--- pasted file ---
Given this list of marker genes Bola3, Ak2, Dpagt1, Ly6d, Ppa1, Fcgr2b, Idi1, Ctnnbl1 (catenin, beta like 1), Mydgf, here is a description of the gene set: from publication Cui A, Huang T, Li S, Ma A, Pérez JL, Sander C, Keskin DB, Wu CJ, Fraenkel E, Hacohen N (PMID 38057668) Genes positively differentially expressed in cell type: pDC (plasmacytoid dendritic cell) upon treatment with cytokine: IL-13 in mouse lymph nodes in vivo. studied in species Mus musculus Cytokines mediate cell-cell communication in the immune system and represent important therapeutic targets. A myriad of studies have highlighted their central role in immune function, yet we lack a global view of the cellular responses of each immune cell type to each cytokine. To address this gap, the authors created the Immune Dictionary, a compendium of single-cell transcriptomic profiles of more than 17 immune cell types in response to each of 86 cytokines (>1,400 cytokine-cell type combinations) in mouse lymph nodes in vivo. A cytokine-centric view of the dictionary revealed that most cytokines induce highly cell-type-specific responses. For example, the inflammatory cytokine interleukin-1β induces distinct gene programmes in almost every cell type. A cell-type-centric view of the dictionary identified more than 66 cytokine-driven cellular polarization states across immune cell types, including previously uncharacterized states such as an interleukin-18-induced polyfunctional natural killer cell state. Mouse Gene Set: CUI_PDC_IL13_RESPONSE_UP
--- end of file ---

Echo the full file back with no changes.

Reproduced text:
Given this list of marker genes Bola3, Ak2, Dpagt1, Ly6d, Ppa1, Fcgr2b, Idi1, Ctnnbl1 (catenin, beta like 1), Mydgf, here is a description of the gene set: from publication Cui A, Huang T, Li S, Ma A, Pérez JL, Sander C, Keskin DB, Wu CJ, Fraenkel E, Hacohen N (PMID 38057668) Genes positively differentially expressed in cell type: pDC (plasmacytoid dendritic cell) upon treatment with cytokine: IL-13 in mouse lymph nodes in vivo. studied in species Mus musculus Cytokines mediate cell-cell communication in the immune system and represent important therapeutic targets. A myriad of studies have highlighted their central role in immune function, yet we lack a global view of the cellular responses of each immune cell type to each cytokine. To address this gap, the authors created the Immune Dictionary, a compendium of single-cell transcriptomic profiles of more than 17 immune cell types in response to each of 86 cytokines (>1,400 cytokine-cell type combinations) in mouse lymph nodes in vivo. A cytokine-centric view of the dictionary revealed that most cytokines induce highly cell-type-specific responses. For example, the inflammatory cytokine interleukin-1β induces distinct gene programmes in almost every cell type. A cell-type-centric view of the dictionary identified more than 66 cytokine-driven cellular polarization states across immune cell types, including previously uncharacterized states such as an interleukin-18-induced polyfunctional natural killer cell state. Mouse Gene Set: CUI_PDC_IL13_RESPONSE_UP